This comment was posted to reddit on Apr 07, 2020 at 11:57 am and was deleted within 11 hour(s) and 28 minutes.

Let's say Jack's work rate is (1 job)/(k hours).

Let's say Jill's work rate is (1 job)/(j hours).

Time in which Jill would do all the work alone = j hours.

Jack worked 2/3 of that time, or (2/3)j.

Amount Jack completed = rate * time = (1/k) * (2/3)j = 2j/3k.

Amount Jack left uncompleted, which Jill had to do: 1 – (2j/3k).

Time it took Jill to do that portion: time = amount/rate = (1 – (2j/3k))/(1/j).

Time combined was 2 hours more than if they had worked together:

(2/3)j + (1 – (2j/3k))/(1/j) = 2 + time if working together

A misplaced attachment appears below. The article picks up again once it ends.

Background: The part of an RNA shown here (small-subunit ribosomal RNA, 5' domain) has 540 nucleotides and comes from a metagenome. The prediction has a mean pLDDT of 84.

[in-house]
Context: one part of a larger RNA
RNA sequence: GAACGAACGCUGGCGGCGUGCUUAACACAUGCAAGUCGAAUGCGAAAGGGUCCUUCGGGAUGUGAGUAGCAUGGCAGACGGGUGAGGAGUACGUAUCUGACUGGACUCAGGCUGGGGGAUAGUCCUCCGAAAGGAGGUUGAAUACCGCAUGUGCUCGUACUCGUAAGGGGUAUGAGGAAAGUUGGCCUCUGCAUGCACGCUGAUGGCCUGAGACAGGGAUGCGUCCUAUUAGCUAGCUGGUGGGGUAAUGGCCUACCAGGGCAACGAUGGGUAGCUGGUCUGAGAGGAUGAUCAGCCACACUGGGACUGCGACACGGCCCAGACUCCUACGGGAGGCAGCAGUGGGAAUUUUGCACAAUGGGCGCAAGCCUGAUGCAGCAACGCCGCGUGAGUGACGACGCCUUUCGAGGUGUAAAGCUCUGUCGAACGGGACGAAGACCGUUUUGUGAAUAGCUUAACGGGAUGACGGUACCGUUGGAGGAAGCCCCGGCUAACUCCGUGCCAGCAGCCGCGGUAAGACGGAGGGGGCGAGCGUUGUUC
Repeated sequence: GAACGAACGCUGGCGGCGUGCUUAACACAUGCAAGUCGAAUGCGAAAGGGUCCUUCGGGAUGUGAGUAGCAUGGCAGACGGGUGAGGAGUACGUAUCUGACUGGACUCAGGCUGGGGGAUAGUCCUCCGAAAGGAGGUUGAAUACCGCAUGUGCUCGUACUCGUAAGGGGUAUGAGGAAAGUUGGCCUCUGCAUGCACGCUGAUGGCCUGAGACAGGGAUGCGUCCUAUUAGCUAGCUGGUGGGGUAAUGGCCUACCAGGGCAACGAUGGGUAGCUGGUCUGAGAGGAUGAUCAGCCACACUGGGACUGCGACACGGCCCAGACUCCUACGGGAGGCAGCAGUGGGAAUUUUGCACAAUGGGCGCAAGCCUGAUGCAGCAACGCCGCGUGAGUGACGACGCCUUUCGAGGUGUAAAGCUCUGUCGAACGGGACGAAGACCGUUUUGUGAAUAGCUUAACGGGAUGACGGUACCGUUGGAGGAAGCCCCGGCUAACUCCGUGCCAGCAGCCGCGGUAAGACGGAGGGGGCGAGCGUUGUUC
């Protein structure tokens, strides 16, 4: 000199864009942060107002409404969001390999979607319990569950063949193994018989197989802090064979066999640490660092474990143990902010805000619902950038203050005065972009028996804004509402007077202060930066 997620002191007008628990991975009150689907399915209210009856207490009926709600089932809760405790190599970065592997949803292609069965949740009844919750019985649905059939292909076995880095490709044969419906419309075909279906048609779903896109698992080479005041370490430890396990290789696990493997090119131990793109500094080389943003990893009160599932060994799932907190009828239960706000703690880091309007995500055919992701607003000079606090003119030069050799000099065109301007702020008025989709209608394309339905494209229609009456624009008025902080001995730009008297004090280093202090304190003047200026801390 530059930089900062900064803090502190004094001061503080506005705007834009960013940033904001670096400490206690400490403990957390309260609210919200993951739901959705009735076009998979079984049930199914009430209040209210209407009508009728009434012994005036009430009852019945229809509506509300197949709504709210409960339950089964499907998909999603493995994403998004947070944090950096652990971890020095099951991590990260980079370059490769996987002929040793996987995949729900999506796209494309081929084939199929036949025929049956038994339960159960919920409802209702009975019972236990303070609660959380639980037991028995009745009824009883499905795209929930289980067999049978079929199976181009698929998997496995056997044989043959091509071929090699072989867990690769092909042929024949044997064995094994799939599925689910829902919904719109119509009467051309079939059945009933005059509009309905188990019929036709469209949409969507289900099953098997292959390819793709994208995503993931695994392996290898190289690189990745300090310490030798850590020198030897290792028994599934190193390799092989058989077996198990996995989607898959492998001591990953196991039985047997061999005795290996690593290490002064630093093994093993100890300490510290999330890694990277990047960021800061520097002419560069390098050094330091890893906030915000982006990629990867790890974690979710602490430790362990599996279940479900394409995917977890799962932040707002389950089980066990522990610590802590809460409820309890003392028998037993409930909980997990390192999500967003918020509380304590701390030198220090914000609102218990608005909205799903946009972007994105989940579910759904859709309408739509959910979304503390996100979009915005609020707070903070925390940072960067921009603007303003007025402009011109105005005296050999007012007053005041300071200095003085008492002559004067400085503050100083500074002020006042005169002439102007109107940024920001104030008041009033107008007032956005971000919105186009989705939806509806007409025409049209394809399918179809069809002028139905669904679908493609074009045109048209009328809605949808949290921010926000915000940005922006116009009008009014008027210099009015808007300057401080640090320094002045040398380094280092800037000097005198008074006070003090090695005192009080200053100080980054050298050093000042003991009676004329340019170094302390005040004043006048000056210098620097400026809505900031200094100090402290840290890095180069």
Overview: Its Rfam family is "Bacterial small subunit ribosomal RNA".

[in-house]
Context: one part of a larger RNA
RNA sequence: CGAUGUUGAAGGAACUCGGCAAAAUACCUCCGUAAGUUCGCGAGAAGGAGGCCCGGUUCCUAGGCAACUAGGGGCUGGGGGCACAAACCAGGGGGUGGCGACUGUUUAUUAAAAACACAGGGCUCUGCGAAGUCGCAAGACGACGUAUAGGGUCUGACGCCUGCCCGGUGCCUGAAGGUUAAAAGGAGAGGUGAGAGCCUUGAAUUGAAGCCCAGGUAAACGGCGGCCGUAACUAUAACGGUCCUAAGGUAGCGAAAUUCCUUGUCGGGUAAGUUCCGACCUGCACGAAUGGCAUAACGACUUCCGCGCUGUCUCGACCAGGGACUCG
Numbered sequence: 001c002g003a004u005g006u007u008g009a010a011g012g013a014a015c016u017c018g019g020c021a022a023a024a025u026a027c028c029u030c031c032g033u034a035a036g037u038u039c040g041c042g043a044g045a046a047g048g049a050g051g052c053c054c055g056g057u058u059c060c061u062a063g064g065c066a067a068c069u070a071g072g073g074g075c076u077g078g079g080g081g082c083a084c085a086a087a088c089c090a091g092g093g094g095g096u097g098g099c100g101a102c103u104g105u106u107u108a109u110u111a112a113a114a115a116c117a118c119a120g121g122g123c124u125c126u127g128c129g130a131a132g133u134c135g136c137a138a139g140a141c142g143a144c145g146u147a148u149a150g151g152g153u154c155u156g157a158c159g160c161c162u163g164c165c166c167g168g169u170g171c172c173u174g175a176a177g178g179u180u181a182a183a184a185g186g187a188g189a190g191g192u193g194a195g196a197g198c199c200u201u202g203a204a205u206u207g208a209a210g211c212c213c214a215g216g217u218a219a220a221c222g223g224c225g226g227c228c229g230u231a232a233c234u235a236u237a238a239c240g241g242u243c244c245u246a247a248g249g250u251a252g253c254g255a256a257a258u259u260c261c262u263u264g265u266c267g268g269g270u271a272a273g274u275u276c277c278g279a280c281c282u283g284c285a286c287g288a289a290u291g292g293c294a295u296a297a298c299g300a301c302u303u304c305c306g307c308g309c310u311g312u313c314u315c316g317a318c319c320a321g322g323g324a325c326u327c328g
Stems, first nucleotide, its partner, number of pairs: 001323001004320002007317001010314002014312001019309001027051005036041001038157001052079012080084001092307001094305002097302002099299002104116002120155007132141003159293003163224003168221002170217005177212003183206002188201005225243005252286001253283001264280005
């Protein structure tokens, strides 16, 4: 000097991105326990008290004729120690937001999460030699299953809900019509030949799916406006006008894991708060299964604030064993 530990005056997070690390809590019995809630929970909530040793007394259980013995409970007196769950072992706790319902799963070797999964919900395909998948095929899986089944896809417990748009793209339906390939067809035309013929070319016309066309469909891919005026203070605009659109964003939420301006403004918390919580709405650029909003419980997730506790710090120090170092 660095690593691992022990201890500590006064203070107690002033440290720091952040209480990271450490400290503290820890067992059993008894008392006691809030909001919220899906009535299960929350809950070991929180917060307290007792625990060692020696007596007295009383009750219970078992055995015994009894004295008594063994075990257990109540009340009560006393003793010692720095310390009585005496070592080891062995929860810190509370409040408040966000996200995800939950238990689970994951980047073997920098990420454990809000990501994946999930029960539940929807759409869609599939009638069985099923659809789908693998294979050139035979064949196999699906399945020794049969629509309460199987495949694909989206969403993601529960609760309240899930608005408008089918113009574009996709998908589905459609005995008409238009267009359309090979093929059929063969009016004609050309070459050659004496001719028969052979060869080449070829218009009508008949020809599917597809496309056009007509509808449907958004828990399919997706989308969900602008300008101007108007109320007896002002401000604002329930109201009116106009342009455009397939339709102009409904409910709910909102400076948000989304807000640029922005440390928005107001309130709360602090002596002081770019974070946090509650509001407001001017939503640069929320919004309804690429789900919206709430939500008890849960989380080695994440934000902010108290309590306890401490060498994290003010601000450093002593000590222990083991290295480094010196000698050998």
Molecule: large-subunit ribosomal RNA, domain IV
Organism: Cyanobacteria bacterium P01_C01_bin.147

Time if working together would be: combined rate * time = 1 job

(1/k + 1/j) * time = 1

time if working together = 1/(1/k + 1/j) = 1/(j + k)/jk = jk/(j + k)

**(2/3)j + (1 – (2j/3k))/(1/j) = 2 + jk/(j + k)**

Amount of work Jack would have done if working together:

amount = rate * time = (1/k) * jk/(j + k) = j/(j + k)

That would be half as much as what he actually left for Jill:

**j/(j + k) = 1/2 * (1 – (2j/3k))**

I suspect the two bold equations are what's needed to find j and k. It's two equations in two variables.